THOUGHT OF THE WEEK
UNDERSTANDING ASSET CLASSES AND INVESTMENT RISK (PART 1)
Recent developments in the investment sector has highlighted the need for investors to understand the basics of different asset classes and risk associated with each asset class. The first step in understanding investments is learning to distinguish the various asset class and associated risk. By understanding the asset classes investors will be in a position to ask the right questions and make an informed investment decision. Below are some asset classes and the
associated relative risk;
? Cash: Cash deposit at bank is the most common and understandable investments for many. Cash is one of the safest investments for one to keep. Cash at bank can easily be exchanged for goods and services. On the downside, interest earned on cash in savings account in banks is mostly below inflation. Over time, investments in cash kept in savings accounts shall lose a portion of purchasing power due to inflation. It is important to keep a small portion of investments in cash or near cash assets to cater for emergencies.
? Government Securities: Governments borrow from the public to finance expenditures through issuance of treasury securities. The government of Ghana issues treasury bills with tenors of 91-days to 364-days, 1 and 2 year treasury notes and treasury bonds with tenors of 3years and above. The government of Ghana sometimes issues treasury securities denominated in US$ dollars. Government securities are referred to as “risk free”. This is because, it is assumed government will not default in redeeming treasury securities. In reality, government can default in redeeming their securities. Government securities is more therefore considered riskier than cash on the risk ladder. ….(to be continued)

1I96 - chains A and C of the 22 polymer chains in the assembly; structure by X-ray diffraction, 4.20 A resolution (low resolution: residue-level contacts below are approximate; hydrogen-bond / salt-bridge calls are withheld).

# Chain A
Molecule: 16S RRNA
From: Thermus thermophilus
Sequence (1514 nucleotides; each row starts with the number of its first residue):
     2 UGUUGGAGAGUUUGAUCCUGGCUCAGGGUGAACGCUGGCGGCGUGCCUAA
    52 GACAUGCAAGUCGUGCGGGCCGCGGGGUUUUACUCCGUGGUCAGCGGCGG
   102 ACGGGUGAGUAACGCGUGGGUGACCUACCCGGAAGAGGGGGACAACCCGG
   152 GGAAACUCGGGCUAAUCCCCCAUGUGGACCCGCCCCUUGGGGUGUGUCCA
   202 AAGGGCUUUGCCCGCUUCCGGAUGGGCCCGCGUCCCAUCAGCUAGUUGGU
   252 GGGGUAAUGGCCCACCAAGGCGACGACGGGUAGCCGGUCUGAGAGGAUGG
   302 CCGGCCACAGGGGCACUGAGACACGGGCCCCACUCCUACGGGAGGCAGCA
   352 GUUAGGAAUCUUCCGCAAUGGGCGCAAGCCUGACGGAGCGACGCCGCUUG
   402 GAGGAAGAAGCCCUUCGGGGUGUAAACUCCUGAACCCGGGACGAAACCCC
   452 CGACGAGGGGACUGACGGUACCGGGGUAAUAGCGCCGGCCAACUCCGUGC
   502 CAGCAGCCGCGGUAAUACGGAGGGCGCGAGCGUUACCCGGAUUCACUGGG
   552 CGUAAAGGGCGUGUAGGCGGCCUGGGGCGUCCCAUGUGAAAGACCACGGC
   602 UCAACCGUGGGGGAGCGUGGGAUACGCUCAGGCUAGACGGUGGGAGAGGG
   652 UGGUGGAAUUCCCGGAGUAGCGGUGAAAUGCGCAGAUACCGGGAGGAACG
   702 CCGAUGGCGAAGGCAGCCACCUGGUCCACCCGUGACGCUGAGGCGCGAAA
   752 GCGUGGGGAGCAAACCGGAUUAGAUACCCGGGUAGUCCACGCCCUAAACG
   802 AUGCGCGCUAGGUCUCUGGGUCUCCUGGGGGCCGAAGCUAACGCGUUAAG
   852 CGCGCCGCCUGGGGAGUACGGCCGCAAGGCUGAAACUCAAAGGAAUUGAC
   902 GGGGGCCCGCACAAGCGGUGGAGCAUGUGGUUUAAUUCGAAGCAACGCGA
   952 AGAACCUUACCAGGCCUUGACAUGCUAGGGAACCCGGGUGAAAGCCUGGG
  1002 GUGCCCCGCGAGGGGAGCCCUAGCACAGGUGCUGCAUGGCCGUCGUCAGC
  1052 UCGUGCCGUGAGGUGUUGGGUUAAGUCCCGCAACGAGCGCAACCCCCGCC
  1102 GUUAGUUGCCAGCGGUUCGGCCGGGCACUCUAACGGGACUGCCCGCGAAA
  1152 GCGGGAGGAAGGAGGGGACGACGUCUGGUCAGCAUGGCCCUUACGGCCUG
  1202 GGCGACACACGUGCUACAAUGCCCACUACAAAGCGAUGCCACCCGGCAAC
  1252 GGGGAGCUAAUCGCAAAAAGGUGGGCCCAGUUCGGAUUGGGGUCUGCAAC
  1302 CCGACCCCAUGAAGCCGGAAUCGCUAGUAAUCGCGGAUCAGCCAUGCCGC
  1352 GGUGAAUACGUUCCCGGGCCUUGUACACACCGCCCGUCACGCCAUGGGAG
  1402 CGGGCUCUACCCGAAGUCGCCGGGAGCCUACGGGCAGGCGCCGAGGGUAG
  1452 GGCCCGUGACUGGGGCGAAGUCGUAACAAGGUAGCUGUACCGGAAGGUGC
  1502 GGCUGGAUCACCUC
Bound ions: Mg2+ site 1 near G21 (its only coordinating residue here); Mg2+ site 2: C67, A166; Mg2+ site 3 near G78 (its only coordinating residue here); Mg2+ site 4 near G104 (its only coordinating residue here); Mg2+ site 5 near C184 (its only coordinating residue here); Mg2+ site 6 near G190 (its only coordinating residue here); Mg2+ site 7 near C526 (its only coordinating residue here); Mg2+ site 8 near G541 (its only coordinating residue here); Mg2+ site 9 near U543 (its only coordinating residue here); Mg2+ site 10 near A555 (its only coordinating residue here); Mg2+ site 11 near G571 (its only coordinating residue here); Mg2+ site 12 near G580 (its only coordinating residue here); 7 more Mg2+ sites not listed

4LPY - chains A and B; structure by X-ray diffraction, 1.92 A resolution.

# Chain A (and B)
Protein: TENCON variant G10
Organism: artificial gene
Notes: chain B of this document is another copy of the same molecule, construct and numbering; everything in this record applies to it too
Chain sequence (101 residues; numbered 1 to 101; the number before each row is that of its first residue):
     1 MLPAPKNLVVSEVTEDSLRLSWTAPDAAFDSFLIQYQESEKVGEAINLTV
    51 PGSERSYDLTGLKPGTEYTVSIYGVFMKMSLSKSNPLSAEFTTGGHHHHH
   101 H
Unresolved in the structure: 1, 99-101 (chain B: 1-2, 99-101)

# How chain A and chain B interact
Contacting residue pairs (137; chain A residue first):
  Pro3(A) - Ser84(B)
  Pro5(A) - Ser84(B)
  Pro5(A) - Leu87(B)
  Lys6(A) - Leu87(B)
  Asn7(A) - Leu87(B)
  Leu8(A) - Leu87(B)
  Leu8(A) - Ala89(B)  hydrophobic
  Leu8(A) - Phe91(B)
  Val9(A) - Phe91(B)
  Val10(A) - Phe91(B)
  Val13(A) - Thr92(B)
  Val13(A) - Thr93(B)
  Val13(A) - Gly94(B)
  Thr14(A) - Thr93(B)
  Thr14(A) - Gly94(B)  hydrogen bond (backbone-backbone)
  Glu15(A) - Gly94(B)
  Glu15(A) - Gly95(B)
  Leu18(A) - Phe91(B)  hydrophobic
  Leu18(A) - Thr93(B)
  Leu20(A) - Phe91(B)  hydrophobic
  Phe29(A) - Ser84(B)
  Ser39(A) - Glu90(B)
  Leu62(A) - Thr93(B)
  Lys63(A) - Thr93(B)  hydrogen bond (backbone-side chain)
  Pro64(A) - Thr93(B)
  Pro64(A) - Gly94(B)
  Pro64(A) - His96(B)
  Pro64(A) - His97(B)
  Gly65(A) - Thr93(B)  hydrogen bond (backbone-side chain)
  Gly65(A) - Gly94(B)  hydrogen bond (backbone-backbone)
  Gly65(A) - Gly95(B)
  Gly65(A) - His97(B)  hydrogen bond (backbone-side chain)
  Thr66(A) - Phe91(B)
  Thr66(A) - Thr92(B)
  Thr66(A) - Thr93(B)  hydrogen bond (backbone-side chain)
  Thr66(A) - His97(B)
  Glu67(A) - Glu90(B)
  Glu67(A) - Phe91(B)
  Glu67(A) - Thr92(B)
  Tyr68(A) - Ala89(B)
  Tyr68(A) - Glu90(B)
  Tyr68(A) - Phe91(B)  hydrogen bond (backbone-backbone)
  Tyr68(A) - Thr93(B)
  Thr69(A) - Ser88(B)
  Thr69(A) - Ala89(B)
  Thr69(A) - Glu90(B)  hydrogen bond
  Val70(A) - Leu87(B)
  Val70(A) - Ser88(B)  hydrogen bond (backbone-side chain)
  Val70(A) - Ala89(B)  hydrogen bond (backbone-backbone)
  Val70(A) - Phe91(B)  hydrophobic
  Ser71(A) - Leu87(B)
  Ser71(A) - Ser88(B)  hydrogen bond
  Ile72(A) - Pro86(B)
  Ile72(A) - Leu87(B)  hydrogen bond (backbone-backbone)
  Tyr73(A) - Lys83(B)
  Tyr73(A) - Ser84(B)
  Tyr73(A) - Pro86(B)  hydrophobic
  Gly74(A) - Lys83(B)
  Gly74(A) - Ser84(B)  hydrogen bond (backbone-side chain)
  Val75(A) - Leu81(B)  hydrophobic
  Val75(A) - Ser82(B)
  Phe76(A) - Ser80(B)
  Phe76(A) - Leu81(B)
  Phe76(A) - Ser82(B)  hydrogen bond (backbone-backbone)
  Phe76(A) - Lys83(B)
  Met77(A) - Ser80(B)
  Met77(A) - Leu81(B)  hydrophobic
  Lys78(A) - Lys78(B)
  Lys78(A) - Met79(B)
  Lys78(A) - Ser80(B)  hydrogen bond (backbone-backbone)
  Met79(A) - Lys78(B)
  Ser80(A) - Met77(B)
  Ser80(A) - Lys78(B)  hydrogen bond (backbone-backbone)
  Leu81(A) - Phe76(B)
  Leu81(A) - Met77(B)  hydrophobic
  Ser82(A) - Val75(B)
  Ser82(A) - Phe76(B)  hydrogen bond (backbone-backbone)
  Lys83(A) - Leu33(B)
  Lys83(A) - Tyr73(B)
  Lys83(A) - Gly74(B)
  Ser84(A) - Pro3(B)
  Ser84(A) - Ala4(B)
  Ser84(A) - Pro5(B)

This weekly report is the copyright of NIMED Capital Ltd. (NIMED), an investment banking company licensed and regulated by the Securities and Exchange Commission (S.E.C.) of Ghana as Investment Advisers as well as the National Pensions Regulatory Authority (N.P.R.A.) as an approved Pension Fund Manager. Information and opinions herein have been compiled or arrived at based on information obtained from sources considered reliable; we therefore do not hold ourselves responsible for its completeness or accuracy. All statements of opinion, projections, forecasts, or those relating to expectations regarding future events or performance of investments represent NIMED’s own assessment and interpretation of information currently available to NIMED, which are subject to change.